Step 2: Select Apps listed on the left.

Step 3: Select Google Play Store listed on the right.

If the Google Play Store is enabled, you’ll see a Remove button. If not, move on to the next step.

Step 4: Click the Turn On button displayed next to Install Apps and Games from Google Play on Your Chromebook.

Step 5: Select More in the pop-up window.

Step 6: Select I Agree after reading Google’s Terms of Service.

Step 7: The Google Play Store appears on the screen. Accept the additional terms and conditions.

Now you can proceed to the next section.

Download and install your Android apps

The process of installing Android apps from the Play Store on a Chromebook is similar to doing so on an Android device. You’ll find that the Play Store will be formatted for a tablet-style screen. Other Android apps can work the same way — an app will take on the tablet user interface if the developer enabled it. Otherwise, they’ll scale to the Chromebook’s larger screen or visually remain in smartphone mode. For the latter, they can crash if you force a full-screen window.

Google Play Store Chromebook

Step 1: To install an app, locate it in the Play Store, click on its entry, and click the green Install button.

Note: Android apps that are not compatible with your Chromebook will not appear on the Play Store.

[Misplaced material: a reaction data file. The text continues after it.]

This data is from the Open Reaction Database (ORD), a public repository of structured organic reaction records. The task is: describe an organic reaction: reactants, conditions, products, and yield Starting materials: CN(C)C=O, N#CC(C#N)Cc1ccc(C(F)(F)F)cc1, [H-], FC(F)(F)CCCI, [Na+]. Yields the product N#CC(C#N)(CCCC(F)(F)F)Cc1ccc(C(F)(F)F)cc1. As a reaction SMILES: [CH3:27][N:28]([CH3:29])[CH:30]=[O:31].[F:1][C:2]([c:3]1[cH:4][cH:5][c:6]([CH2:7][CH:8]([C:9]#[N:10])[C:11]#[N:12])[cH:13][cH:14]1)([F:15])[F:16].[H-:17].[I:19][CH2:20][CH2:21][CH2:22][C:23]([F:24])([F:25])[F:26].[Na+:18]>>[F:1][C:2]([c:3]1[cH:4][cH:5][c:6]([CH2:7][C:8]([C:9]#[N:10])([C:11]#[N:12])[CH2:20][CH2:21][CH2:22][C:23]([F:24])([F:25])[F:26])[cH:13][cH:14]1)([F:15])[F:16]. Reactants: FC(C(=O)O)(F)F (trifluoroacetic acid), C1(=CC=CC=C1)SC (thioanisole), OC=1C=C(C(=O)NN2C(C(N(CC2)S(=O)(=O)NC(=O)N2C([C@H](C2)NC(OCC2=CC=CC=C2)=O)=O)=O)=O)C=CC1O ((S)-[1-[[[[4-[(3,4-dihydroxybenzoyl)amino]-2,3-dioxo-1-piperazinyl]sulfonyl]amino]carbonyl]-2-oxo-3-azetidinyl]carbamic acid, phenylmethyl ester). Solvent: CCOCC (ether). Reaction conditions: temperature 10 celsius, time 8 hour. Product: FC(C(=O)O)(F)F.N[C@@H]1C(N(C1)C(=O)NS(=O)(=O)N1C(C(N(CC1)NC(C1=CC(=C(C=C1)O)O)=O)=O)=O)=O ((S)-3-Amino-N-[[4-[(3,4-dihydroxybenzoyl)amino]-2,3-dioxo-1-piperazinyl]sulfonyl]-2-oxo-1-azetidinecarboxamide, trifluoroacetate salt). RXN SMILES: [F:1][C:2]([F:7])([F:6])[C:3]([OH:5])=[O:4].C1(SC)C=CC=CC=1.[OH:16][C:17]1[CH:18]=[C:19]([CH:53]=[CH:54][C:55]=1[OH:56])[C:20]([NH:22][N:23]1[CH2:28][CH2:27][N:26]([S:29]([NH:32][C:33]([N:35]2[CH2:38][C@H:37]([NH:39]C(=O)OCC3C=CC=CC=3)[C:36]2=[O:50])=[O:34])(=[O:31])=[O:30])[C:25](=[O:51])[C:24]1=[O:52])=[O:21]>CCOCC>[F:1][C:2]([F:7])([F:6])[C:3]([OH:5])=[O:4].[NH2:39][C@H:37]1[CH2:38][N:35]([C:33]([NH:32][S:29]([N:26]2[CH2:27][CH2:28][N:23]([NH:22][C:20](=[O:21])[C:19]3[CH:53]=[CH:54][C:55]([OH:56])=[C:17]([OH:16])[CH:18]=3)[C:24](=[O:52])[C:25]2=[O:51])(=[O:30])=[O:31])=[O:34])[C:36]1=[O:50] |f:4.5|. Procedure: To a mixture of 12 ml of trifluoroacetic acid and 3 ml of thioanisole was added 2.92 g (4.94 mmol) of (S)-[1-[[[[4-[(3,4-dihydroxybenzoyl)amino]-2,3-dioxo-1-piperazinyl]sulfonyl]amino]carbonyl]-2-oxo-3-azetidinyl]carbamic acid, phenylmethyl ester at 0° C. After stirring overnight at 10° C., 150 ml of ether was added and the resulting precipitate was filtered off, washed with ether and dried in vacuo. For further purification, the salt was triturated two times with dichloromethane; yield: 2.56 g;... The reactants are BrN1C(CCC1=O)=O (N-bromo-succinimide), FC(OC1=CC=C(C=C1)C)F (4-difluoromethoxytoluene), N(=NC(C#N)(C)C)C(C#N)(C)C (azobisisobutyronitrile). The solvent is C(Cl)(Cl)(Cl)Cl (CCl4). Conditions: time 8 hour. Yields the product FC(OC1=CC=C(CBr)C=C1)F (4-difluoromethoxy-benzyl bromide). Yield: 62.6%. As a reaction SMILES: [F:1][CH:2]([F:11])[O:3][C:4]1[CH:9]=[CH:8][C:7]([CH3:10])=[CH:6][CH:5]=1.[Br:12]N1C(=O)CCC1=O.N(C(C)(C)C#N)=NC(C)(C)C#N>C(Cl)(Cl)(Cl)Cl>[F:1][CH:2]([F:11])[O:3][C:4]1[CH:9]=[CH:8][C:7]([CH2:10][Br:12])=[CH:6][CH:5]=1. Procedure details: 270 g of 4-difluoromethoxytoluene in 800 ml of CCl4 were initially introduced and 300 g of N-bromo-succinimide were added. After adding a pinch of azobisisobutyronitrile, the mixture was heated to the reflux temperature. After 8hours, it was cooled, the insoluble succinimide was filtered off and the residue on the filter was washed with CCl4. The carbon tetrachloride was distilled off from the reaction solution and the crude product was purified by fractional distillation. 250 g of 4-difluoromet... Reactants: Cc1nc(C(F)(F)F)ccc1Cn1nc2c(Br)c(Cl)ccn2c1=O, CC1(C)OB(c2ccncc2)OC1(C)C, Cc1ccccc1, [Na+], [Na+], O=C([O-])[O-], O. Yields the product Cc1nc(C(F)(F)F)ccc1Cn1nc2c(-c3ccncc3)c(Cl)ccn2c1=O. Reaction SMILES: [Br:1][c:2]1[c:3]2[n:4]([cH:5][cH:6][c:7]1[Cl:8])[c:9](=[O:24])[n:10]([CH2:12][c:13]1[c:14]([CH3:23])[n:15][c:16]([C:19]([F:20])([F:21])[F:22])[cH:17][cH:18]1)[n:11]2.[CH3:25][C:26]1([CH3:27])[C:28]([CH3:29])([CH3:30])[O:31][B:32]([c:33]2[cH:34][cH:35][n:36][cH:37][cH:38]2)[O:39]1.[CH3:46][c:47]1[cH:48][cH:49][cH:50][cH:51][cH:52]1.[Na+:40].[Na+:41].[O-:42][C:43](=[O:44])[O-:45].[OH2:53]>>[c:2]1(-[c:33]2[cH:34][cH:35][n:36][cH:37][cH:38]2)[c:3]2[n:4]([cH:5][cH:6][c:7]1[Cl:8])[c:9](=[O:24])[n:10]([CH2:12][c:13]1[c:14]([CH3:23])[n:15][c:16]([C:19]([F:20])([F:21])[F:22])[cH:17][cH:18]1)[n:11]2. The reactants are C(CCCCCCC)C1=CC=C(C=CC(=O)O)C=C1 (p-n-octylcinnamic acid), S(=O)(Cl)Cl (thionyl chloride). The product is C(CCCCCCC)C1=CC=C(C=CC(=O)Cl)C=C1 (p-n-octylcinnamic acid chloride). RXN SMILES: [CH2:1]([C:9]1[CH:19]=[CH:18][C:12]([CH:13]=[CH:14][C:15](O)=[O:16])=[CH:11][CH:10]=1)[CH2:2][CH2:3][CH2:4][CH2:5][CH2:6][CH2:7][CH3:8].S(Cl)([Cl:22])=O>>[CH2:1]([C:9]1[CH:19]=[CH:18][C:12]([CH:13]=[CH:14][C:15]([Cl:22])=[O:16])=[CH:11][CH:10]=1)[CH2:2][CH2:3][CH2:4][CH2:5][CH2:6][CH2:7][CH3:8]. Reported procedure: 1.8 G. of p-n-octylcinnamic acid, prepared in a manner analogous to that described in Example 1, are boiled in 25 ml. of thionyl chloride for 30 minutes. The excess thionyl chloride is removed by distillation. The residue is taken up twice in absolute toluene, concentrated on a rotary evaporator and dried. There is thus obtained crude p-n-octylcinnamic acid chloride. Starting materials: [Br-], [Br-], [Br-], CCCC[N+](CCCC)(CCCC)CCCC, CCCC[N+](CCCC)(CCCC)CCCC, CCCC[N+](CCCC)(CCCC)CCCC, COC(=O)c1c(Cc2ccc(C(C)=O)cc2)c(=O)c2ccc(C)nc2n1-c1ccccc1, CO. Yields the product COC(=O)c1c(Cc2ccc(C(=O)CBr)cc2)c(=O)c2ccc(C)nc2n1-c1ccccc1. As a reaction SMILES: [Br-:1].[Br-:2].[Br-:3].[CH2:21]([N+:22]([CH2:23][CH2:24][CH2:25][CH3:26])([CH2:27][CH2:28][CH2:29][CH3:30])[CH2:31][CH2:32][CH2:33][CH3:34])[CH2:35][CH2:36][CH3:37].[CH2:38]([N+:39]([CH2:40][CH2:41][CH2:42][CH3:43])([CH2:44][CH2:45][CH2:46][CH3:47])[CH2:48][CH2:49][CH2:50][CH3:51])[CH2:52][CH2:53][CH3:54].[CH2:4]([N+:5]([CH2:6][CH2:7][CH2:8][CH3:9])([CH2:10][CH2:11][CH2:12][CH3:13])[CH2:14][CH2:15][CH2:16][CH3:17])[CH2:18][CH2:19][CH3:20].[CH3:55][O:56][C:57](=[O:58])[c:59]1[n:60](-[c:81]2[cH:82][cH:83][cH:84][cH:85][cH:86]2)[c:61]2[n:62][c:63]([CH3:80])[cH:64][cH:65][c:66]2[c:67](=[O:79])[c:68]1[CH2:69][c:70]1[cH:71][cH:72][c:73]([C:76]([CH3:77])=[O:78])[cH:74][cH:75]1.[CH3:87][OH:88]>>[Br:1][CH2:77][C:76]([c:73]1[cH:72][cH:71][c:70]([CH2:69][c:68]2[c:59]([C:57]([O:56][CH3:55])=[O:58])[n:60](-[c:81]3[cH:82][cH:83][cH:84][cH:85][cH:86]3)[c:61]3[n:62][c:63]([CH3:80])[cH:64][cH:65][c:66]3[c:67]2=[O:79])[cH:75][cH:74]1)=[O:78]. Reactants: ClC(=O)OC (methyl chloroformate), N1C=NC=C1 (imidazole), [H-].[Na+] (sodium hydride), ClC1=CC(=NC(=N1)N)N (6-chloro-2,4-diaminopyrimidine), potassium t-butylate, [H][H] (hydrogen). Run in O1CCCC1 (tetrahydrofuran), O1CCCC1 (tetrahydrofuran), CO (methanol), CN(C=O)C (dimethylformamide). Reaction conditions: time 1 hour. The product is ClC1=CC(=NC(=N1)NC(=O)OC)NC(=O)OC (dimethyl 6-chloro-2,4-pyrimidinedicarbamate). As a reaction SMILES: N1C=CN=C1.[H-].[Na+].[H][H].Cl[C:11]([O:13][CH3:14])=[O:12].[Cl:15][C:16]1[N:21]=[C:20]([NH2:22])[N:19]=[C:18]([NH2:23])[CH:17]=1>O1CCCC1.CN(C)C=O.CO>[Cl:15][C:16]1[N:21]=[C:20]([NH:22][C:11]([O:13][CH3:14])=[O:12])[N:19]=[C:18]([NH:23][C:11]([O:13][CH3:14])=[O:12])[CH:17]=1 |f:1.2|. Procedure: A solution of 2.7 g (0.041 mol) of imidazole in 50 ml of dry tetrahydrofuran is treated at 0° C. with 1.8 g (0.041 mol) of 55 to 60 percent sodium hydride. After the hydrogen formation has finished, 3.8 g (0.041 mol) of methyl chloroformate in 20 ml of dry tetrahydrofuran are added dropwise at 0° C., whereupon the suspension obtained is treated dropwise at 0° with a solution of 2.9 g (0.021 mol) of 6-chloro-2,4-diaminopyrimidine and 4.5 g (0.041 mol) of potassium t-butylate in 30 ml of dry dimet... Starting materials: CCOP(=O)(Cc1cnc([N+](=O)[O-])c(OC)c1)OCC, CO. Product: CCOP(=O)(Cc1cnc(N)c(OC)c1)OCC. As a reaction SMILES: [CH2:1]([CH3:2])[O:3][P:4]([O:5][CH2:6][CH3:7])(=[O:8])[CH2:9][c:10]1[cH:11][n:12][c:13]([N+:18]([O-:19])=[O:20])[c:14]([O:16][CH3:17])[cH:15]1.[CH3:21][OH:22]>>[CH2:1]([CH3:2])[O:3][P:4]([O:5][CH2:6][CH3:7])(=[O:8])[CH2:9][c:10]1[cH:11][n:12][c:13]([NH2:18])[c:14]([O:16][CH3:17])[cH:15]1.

Step 2: The app will download and install.

Step 3: Click the green Open button or open the app from the Launcher.

Step 4: Authorize permissions as needed. For instance, Microsoft Word requests access to media, photos, and files. Click Allow or Deny.

Microsoft Word Android Chromebook

You can manage Android apps like other Chrome OS apps. The same window controls are located in the upper-right corner, while the “back” arrow key resides in the top-left corner, allowing you to easily navigate through the app.

Note: Some apps may be “instant apps,” which means you can open and try them out before downloading them. This is a great way to test out how an Android app functions before you choose to fully install it.

Change app permissions or uninstall

Chromebook Select Manage Your Apps